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Today at Solace: 'We're not victims, we can do something about this'

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LGC commentary on developments at the Society of Local Authority Chief Executives & Senior Managers summit.

The end of austerity is nigh, the prime minister declared the other week.

However, for those attending the Society of Local Authority Chief Executives & Senior Managers annual summit in Brighton this week, it doesn’t feel like there’s much of a let-up.

As Solace president Jo Miller put it in her valedictory speech yesterday: “It’s hard right now, I know it, you know it, we feel it. I don’t remember it being this difficult to be a public service leader.”

Councils are a shadow of the organisations they used to be, with far fewer staff and no longer attempting to fulfil some of the functions they did a few years ago. While services for those in the most acute need have often been conserved, discretionary services have been decimated.

And expectation is low that Theresa May is to be believed that the end of decline is in sight.

Asked about their expectations of the impact of next year’s spending review, a majority of those in the Solace audience this afternoon believed it would bring more of the same, with “a bit more cash to keep us quiet for a while”.

Even this fairly minimal hope was more optimistic than the finding of LGC’s Confidence Survey in which 42% of respondents went as far to say they believed their council could issue a section 114 notice within the next four years.

This afternoon the sector received a few indications about what could be in store from Ministry of Housing, Communities & Local Government permanent secretary Melanie Dawes.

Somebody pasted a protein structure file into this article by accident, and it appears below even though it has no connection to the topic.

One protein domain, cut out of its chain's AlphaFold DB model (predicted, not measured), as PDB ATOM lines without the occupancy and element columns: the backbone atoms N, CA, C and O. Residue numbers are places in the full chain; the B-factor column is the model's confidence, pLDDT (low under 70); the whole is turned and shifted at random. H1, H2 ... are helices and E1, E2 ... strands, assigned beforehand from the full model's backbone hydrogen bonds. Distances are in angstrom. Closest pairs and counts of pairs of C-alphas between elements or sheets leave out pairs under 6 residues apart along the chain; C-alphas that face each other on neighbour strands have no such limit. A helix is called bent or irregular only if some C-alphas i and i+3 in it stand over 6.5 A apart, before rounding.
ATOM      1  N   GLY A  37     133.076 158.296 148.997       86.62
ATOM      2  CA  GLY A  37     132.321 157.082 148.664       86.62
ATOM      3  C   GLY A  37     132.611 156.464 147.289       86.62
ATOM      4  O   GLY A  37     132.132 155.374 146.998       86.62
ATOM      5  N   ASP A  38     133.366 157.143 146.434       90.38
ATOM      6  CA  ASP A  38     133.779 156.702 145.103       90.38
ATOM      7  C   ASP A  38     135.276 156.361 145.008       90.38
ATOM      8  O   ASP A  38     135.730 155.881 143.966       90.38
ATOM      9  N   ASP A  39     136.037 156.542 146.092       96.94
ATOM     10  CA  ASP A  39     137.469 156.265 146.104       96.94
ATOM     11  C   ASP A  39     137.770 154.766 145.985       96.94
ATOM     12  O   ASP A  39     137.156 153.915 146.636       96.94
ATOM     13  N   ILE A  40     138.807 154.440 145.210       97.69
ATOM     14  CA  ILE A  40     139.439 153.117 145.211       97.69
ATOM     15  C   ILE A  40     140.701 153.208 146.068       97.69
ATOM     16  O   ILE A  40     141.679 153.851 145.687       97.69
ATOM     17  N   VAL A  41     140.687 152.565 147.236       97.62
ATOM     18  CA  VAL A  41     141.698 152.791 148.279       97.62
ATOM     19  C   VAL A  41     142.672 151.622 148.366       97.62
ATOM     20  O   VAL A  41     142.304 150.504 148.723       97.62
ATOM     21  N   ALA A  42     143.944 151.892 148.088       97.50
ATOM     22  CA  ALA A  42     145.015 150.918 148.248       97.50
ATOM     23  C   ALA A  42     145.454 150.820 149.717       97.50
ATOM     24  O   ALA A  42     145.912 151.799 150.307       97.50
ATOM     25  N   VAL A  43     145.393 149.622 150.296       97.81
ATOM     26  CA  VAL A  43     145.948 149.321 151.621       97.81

She appeared to indicate the department was “up for that conversation” with regards the possibility of some of the constraints on raising council tax bills being lifted. “Can we lean on the local taxpayer rather than the national council taxpayer?” she appeared to indicate was a debate within Whitehall.

However, Ms Dawes dampened expectations councils could receive any of Ms May’s £20bn for the NHS: “I don’t think we can expect any of that money for social care,” the permanent secretary said. “We need money separately.”

She also sought to dampen expectations that Philip Hammond’s Budget in a fortnight will offer much for councils, stating: “The big decisions for local government will be next year.”

So while there is hope that some of the orthodoxies dating from the era of Osborne and Pickles may be eased, there’s hardly an overwhelming feeling in the sector that the good days are just around the corner.

Apart from in one respect.

The sector has just received its best news in years through the government’s lifting of the housing revenue account borrowing cap, which paves the way for them to build council homes in big numbers for the first time in three decades.

In a session on social housing this evening, the former Department for Communities & Local Government official Dame Louise Casey described this as “something huge, something incredibly important” and “something that if you get it right it could lift the whole sector”.

“Don’t screw it up,” she demanded, before dismissing concerns that councils lack the skills to make sense of their new role with a characteristically amusing: “Don’t piss on your chips before your chips are even hot.”

The role of housing and communities secretary James Brokenshire in bringing this sea change about was praised.

So the mood at this year’s Solace summit is complex.

The senior managers in attendance have received some of their best news in years but are somewhat jaded by austerity and wearied by the decline of the sector to which they have, in most cases, devoted their entire career.

There is little indication their resolution has diminished. If they’ve borne so much pain, it’s a fair bet that they are not a quitter.

As Birmingham City Council chief executive Dawn Baxendale put it in a conversation with LGC: “There’s no point being in victim mode - we have to and can do something about it. This conference shows that we’re not victims, there’s a lot of talent here.”

Nick Golding, editor

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